In the Name of God (Patwardhan, 1992): BFI Southbank, NFT2, 3.40pm
This is screening as part of a short Anand Patwardhan season at the BFI. Full details here.
Here is an introduction to the season by former Daily Telegraph film critic Sukhdev Sandhu:
Anand Patwardhan, born in 1950, is the leading Indian documentary
filmmaker of his generation. If Bollywood, ever gaudier and more
mechanical in its productions, trades in faux-populism, Patwardhan
offers a cinema, at once humanistic and radical, dedicated to
chronicling the struggles of real people – fishermen, millworkers, slum
dwellers, untouchables – who are marginal, almost ghostly presences
across the contemporary Indian mediascape. Fiercely independent, and
never afraid to take on the television networks and governmental bodies
that have sought to censor him, he has always operated outside the
mainstream, not just writing and editing his own films, but finding
alternative distribution networks for them.
India is the subject of Patwardhan’s films, but his political formation
was international. He was deeply affected by the Civil Rights struggles
and anti-Vietnam war protests he witnessed at first hand as a student
at Brandeis University, Massachussetts, in the early 1970s. He was also
drawn to militant cinema of the period, notably the ‘imperfect cinema’
and ‘Third Cinema’ movements of Latin America which saw the camera as a
crucial weapon in the service of revolutionary activism. The turbulent
India of the 1970s, placed in lockdown following Indira Gandhi’s
declaration of a State of Emergency in 1975, intensified his desire to
provide a corrective to the lies of ideologues and their lackeys in the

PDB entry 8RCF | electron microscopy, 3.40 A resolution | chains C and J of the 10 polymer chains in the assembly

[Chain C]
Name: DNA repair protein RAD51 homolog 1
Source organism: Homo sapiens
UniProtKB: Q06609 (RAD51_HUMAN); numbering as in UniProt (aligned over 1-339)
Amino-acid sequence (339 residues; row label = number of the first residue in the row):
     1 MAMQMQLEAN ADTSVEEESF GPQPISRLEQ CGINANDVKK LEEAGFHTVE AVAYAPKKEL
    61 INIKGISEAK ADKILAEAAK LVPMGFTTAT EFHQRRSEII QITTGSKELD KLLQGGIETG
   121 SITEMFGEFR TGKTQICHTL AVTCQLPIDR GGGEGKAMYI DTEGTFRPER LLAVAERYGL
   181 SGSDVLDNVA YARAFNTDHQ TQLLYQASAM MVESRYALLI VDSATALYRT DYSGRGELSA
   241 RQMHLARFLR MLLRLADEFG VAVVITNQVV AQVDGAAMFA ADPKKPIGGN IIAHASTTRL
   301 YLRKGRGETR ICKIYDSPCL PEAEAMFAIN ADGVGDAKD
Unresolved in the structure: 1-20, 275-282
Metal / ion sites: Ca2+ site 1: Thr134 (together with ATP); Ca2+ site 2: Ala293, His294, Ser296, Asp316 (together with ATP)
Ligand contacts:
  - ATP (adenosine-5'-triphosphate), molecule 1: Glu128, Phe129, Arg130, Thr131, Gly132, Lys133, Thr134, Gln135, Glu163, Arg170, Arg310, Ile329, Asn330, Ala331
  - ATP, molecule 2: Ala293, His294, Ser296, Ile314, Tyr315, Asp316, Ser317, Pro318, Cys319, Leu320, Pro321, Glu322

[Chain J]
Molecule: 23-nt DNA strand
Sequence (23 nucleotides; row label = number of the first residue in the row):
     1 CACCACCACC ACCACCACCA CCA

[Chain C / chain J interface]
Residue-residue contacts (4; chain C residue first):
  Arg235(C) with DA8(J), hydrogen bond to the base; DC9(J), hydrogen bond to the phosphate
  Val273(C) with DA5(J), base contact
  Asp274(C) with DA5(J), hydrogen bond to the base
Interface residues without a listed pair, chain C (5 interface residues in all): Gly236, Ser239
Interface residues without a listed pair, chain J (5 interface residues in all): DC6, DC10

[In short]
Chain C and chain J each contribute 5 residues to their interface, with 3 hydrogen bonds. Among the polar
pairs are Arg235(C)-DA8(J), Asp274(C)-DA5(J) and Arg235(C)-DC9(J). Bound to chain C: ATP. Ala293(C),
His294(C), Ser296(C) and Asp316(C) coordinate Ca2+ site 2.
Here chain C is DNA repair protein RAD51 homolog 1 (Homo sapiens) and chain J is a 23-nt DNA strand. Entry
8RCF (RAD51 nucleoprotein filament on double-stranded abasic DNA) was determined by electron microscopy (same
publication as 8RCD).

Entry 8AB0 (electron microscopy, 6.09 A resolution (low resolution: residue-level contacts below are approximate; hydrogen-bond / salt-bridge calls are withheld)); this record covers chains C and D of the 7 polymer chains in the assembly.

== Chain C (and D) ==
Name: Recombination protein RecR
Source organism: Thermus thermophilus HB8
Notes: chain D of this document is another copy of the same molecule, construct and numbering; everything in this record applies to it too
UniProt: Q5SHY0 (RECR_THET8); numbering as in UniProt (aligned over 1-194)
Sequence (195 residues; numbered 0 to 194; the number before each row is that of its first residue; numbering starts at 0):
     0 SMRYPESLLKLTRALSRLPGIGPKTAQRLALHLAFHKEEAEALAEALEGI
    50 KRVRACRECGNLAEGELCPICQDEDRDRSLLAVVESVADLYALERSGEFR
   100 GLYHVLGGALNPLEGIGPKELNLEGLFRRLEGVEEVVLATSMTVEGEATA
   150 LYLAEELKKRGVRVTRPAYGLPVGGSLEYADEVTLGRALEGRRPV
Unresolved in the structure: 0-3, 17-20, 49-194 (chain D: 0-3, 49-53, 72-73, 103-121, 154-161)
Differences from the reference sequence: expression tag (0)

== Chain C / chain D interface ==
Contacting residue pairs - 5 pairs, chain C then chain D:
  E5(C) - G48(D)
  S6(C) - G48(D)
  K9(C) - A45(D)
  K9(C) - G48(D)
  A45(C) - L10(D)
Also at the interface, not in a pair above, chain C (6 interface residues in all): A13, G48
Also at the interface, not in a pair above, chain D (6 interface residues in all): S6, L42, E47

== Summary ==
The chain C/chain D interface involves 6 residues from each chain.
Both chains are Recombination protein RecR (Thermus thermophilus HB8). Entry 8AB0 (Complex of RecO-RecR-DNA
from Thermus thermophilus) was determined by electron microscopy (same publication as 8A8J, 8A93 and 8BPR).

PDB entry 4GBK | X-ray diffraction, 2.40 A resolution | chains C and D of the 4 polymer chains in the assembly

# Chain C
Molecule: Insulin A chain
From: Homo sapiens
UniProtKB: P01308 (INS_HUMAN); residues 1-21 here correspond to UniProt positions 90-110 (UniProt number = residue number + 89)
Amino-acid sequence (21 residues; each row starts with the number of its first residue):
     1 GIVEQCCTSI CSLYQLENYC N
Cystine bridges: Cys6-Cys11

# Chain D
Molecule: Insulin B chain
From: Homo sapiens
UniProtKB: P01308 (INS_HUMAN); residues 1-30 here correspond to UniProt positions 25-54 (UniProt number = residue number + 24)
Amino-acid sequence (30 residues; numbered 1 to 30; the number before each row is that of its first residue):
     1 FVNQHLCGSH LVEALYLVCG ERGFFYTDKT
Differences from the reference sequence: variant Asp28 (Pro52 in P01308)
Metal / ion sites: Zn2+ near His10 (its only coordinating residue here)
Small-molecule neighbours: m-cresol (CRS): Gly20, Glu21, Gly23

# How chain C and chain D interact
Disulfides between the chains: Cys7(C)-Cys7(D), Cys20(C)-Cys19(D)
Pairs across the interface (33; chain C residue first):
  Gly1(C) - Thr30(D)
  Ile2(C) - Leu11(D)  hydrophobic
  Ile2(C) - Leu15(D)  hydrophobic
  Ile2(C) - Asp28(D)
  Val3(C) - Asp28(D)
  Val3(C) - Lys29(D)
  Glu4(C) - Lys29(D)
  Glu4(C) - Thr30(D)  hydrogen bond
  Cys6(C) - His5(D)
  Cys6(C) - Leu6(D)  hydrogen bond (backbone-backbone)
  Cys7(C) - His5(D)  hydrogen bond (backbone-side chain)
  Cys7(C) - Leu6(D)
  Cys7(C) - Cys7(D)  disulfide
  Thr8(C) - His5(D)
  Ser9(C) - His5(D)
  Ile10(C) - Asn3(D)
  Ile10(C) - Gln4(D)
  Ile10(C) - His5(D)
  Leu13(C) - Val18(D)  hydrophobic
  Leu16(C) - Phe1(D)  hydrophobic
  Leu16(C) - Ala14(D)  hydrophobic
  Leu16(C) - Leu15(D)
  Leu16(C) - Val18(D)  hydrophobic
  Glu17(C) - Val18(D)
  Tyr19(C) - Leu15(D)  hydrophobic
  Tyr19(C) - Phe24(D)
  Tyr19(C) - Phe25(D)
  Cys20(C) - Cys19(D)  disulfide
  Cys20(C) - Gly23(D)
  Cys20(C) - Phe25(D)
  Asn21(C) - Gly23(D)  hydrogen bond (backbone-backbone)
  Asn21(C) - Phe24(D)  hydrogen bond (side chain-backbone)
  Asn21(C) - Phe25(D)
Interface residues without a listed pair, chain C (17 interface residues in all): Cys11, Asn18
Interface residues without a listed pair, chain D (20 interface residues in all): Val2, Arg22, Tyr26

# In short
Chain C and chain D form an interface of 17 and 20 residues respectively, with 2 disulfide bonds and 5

press and on television.
Patwardhan’s films are distinguished by their patience: he does not cut
fast, nor does he treat his subjects as mere talking heads or purveyors
of vivid soundbites; he allows his interlocutors space and time to
express themselves. Discursive rather than agenda-driven, edited in a
manner that is patient and inquisitive rather than finger-poking or
sloganeering, they can also be viewed as first-rate examples of a genre
more typically associated with European or American artists: the
cine-essay. They can usefully be viewed alongside the recent burgeoning
of India-focussed reportage exemplified by writers such as Aman Sethi,
Sudeep Chakravarti and Katharine Boo. This is a rare opportunity to
watch a body of work that is passionate and probing, timely and
Here is the BFI introduction to tonight's screening:
A heartfelt cri de coeur against India’s growing betrayal of first
principles and its turn away from secularism, this is a beautifully
constructed examination of the events leading up to the demolition by
Hindu nationalists of a sixteenth-century mosque in Ayodha. It
investigates the role played by upper-class Hindus who appear to have
renounced ascetism in favour of materialism, but also pays homage to
Hindu liberation theologians who hold more radical visions of their
religion. Plus We Are Not Your Monkeys (1996, 5min): a short music
video, co-written by Patwardhan with Dalit poets Daya Pawar and Sambhaji
Bhagat, that deploys images of Hindu deities with contemporary street-theatre footage to reappraise critically the conservative gender politics of the Ramayana epic.
The film will be introduced by the director.
Here is the trailer.